The S&P 500 Consumer Discretionary Sector (SPCC) is also slamming on the gas. SPCC is higher by 7.09% thus far in July, with its largest single component, Amazon (AMZN) rising by 15.99% thus far in July (keep in mind July is only 7 trading days in).
So, while the primary trend of the present is labeled as "neutral", the most likely primary trend into the future is "up".
As we wrote last week, it's imperative long-term investors don't let the fear of striking out keep them from playing the game. In the event the primary trend for the S&P 500 moves from "neutral" to "up" here in July, long-term investors will be best served implementing their target allocation toward stocks or equities within their asset allocation...no matter how uncomfortable it may feel.
Two Pink Flags: Equal-Weight Continues to Lag, Some Stocks Bubble- Like
While the tone of this week's Update is predominantly "bullish", there are two pink flags (not quite yet red) we can observe that help to keep us humble about any upside conviction into the future.
First, the S&P 500 Equal Weighted Index (SPXEW) continues to lag behind the traditional market capitalization weighted S&P 500 Index (SPX).
These two indexes are comprised of the exact same stocks, but simply allocate to these stocks in different percentages. SPXEW gives an equal weight to all constituents, meaning the price of the index is influenced equally by all constituents. SPX allocates based on the size of the stocks held within the index (i.e., the largest market capitalization stocks have the highest weighting in the index and the smallest have the smallest).
A disparity in performance across SPX and SPXEW is considered a form of "divergence". What we're witnessing today is SPX rising at a much faster pace than SPXEW, which suggests the largest of stocks are increasing at a rate greater than the majority of constituents. If you're only as strong as your weakest link(s), then there's a lot of weak links on this team.
SPXEW declined -0.22% this week while SPX gained 1.76%. In fact, the weekly chart of SPXEW relative to SPX has now decreased 5 weeks in a row and SPXEW has lagged SPX by -7.13% over the trailing 5 weeks, a degree of short-term underpeformance we've rarely ever seen for SPXEW. The ratio sits almost exactly on its 2020 year-to-date lows. A "double bottom" possibility comes to mind and would certainly help to alleviate SPXEW concerns.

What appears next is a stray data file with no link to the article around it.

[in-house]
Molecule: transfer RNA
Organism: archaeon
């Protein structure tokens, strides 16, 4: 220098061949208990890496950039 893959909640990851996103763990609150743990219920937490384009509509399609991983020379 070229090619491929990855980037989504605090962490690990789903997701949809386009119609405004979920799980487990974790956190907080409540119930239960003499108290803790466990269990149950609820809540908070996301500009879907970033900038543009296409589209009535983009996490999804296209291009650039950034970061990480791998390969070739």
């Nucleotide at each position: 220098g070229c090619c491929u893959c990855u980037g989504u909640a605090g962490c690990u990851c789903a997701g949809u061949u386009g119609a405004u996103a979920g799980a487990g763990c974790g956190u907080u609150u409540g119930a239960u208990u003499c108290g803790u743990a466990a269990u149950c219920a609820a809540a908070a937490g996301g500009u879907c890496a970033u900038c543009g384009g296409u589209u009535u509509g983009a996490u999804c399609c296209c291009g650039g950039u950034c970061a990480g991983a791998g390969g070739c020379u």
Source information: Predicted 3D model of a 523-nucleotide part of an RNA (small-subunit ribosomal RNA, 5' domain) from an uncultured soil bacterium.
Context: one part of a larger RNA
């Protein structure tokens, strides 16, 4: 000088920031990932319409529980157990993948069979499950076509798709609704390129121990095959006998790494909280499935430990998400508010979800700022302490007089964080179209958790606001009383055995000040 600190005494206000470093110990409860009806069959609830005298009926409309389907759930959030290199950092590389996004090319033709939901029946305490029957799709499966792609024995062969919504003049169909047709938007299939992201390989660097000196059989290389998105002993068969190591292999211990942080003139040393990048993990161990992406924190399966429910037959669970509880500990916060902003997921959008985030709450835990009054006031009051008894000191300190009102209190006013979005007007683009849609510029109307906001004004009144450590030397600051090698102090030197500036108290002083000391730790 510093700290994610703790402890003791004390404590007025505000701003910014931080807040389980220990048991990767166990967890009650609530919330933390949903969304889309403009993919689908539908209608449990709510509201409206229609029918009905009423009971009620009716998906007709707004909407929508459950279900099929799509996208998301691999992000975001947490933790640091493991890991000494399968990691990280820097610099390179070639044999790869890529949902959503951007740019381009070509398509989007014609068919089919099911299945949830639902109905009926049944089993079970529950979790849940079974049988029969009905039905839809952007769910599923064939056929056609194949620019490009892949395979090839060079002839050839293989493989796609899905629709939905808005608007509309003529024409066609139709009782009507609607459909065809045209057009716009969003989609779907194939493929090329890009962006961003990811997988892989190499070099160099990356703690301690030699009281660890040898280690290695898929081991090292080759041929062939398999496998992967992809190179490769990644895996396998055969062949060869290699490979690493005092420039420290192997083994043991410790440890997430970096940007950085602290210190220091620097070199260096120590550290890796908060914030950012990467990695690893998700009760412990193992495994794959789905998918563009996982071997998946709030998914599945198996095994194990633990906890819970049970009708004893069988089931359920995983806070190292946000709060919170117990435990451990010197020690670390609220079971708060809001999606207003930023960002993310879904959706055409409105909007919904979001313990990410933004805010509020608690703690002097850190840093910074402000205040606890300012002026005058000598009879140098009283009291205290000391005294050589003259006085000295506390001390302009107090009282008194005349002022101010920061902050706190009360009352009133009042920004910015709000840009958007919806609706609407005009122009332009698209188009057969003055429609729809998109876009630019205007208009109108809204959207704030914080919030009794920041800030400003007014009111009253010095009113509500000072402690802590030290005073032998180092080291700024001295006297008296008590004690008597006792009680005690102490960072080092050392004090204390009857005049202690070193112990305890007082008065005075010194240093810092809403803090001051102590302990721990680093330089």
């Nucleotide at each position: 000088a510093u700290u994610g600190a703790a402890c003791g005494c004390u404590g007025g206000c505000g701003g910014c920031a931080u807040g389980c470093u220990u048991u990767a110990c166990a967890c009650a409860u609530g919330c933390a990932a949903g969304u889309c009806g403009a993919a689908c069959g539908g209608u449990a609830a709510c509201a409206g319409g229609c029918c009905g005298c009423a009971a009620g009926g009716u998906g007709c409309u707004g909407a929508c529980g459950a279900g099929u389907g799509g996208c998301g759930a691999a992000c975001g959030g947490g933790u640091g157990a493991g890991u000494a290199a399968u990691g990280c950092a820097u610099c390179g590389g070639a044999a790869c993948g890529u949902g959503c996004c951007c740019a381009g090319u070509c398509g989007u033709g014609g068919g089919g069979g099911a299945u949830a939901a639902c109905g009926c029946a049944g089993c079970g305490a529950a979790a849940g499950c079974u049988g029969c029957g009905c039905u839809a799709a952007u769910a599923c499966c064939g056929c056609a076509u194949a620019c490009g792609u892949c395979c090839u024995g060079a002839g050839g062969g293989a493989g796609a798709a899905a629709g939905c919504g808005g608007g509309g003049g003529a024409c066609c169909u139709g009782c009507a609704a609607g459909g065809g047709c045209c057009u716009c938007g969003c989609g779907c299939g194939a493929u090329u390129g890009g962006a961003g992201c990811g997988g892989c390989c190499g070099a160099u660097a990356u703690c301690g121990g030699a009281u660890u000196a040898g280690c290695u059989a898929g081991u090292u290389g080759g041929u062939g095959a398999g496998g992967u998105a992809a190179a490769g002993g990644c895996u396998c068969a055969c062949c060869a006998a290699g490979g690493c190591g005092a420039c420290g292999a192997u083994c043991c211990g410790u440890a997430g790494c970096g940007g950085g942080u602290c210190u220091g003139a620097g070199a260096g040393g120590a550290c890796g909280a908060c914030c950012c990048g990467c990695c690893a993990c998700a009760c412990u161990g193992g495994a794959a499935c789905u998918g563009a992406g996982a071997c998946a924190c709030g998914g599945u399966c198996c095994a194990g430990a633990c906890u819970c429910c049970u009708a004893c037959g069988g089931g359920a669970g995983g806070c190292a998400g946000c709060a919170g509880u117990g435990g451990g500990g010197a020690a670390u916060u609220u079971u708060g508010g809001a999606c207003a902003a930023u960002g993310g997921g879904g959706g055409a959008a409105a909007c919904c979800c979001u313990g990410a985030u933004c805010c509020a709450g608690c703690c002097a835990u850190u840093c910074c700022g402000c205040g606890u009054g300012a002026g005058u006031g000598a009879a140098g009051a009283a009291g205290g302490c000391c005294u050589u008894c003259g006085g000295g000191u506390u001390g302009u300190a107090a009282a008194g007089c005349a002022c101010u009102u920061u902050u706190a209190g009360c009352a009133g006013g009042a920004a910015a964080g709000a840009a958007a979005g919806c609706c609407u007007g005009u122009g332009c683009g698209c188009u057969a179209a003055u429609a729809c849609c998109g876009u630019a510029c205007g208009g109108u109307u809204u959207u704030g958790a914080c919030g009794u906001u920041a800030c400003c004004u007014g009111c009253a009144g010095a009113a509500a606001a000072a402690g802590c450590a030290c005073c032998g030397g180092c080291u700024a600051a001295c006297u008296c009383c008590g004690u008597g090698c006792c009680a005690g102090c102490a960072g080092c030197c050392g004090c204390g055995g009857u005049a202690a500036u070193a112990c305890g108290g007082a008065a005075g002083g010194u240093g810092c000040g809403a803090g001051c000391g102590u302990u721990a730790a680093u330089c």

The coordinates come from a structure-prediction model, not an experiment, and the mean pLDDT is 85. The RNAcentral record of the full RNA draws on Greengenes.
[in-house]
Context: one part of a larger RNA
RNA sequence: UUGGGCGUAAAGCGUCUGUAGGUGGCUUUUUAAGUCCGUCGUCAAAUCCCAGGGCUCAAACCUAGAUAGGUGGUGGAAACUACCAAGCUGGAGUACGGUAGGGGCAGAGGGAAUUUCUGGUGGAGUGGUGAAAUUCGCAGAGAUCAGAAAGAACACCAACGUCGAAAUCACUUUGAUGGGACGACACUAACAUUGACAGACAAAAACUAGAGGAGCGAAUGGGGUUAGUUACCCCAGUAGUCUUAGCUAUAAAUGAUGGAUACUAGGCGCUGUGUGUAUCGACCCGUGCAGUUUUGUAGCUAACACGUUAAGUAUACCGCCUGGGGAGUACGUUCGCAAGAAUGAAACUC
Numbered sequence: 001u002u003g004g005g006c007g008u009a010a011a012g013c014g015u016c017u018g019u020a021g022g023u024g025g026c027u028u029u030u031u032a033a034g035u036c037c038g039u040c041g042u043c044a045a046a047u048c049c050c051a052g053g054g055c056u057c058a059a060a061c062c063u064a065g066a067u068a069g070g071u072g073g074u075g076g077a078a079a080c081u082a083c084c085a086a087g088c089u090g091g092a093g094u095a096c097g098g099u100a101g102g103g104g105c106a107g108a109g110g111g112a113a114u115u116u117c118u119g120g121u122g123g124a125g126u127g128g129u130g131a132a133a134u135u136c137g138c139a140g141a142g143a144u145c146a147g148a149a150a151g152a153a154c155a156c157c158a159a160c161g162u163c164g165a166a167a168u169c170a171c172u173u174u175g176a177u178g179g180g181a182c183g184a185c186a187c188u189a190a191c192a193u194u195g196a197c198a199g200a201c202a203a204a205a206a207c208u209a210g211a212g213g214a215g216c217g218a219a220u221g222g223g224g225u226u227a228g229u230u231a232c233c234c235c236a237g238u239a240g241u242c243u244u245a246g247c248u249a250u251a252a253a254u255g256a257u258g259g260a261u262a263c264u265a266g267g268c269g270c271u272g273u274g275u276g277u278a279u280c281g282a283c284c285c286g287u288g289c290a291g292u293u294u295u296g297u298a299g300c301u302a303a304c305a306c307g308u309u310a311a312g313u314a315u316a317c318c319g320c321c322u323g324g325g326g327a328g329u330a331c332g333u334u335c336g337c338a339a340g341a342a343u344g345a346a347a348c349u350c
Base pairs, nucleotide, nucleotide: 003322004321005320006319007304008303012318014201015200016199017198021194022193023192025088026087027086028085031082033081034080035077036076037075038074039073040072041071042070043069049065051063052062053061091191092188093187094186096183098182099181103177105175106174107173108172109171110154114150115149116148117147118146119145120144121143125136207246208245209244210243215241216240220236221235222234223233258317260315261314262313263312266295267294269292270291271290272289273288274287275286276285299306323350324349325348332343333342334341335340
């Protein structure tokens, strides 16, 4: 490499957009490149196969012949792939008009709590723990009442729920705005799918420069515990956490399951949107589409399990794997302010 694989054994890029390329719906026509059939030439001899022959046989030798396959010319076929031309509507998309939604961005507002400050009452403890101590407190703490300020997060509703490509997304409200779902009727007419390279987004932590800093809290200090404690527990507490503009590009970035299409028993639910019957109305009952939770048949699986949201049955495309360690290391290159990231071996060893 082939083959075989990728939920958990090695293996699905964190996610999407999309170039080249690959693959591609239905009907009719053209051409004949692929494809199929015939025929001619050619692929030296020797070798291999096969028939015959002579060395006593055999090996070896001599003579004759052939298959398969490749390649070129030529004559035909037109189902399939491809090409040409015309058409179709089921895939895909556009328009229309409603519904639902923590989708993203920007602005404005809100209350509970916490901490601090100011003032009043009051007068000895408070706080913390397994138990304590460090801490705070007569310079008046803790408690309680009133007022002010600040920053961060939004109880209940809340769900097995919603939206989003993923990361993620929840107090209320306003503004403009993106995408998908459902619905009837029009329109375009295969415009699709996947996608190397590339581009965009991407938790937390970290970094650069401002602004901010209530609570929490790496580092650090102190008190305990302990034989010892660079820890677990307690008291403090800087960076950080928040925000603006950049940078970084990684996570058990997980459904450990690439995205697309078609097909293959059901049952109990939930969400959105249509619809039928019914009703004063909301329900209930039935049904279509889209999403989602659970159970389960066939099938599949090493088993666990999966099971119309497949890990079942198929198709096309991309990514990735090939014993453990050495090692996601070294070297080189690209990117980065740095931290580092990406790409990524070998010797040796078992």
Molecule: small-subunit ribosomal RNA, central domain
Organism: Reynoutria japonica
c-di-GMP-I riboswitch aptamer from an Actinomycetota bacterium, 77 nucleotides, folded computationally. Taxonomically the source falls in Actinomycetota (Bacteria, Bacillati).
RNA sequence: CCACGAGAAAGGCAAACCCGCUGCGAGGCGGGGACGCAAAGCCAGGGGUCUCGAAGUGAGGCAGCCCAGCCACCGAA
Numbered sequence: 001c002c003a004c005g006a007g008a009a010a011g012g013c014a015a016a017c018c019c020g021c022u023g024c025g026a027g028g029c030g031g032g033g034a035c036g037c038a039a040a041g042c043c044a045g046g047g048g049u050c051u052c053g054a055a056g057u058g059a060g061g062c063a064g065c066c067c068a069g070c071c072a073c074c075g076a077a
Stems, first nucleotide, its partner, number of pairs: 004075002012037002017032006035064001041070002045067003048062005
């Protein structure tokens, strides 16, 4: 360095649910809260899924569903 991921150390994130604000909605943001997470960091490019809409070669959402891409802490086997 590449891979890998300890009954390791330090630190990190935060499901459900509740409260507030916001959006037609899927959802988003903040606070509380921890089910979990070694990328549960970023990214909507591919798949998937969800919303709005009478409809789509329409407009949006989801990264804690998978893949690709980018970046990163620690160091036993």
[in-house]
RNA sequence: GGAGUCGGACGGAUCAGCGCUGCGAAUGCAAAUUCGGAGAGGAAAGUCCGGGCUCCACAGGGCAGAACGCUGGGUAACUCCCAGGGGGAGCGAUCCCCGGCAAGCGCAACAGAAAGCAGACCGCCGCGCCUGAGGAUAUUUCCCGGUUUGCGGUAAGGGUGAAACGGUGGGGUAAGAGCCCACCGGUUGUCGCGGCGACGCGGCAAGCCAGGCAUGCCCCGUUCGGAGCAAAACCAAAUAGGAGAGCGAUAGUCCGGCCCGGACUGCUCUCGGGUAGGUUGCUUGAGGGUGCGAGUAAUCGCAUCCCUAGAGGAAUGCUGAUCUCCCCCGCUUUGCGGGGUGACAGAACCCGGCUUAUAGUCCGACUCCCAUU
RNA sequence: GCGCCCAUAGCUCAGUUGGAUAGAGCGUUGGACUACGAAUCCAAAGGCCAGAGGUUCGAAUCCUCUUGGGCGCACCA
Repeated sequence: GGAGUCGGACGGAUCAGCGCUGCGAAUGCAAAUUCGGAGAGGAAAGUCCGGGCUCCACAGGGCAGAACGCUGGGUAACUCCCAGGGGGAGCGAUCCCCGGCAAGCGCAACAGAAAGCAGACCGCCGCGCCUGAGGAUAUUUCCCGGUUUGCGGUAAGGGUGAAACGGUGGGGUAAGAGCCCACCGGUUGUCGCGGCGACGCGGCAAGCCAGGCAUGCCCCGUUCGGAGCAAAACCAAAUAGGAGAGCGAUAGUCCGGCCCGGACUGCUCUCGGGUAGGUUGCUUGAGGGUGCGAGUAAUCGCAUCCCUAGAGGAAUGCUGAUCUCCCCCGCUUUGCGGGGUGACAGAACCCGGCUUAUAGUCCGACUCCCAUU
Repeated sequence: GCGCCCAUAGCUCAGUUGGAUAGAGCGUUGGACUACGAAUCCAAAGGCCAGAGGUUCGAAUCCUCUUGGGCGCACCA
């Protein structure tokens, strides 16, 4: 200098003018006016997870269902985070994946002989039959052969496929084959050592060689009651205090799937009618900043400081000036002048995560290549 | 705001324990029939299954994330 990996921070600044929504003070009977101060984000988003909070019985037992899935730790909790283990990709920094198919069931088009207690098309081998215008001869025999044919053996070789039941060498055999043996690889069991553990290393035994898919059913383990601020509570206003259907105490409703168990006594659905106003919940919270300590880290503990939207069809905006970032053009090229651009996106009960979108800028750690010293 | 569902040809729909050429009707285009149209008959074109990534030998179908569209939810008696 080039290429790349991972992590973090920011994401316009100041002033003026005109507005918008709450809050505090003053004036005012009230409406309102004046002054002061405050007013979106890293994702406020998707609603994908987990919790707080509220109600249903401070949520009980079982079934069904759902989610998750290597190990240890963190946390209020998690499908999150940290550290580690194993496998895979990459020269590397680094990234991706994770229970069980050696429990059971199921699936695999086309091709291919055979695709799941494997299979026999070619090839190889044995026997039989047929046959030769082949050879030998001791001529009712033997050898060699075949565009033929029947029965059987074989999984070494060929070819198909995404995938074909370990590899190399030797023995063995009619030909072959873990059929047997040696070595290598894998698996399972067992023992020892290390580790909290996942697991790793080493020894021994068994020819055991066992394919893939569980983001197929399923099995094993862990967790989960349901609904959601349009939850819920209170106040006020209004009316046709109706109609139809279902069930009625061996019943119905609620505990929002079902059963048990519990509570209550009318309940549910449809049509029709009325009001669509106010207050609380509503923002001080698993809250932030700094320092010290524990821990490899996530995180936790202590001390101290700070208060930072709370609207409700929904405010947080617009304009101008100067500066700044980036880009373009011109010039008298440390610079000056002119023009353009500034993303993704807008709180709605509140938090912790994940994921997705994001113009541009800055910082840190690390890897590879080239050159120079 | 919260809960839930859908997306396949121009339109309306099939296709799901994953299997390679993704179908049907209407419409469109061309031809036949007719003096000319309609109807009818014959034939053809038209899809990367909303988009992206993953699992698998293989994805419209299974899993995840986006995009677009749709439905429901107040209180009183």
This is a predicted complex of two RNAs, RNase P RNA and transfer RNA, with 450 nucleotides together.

When digging into the sector allocations of SPXEW relative to SPX, the biggest deltas are in the following sectors:
Information technology: +13% allocation in SPX
Communication services:+6% in SPX
Industrials: +7% in SPXEW
From a sector composition standpoint, it's no wonder SPXEW can't keep up with SPX. SPX is overweight technology - technology is the Lebron James of the market - and technology's cousin, the communication services sector, whose largest holdings just so happen to be Facebook, Google, and Netflix. Both of these areas are absolutely killing it, while SPXEW is overweight industrials, financials, energy, utilities, and materials, and none of these areas are killing it.
However, the market can't be a one trick pony forever. It can't just be the technology show...that's not going to be lasting. Momentum in the ratio of SPXEW compared to SPX, defined by weekly RSI(14) closing the week below 30, has been rather prescient at suggesting when SPXEW's lag is a problem, and while we're getting close, we're not there yet (weekly RSI(14) closed Friday at 38.29).
That said, this will remain a pink flag until SPXEW can join SPX at the party. From a contrarian perspective, it's easy to believe this is coming sooner rather than later. The financials did at least come alive this week, recording a bullish outside reversal week and rising by 2.15%. We have bank earnings on deck for the week ahead, so it will be interesting to see if the financials can rise for a third consecutive week and perhaps help SPXEW outperform SPX for the first time in six weeks. To have confidence in the S&P 500's uptrend continuing, we'd like to see "rotation" into sectors other than technology.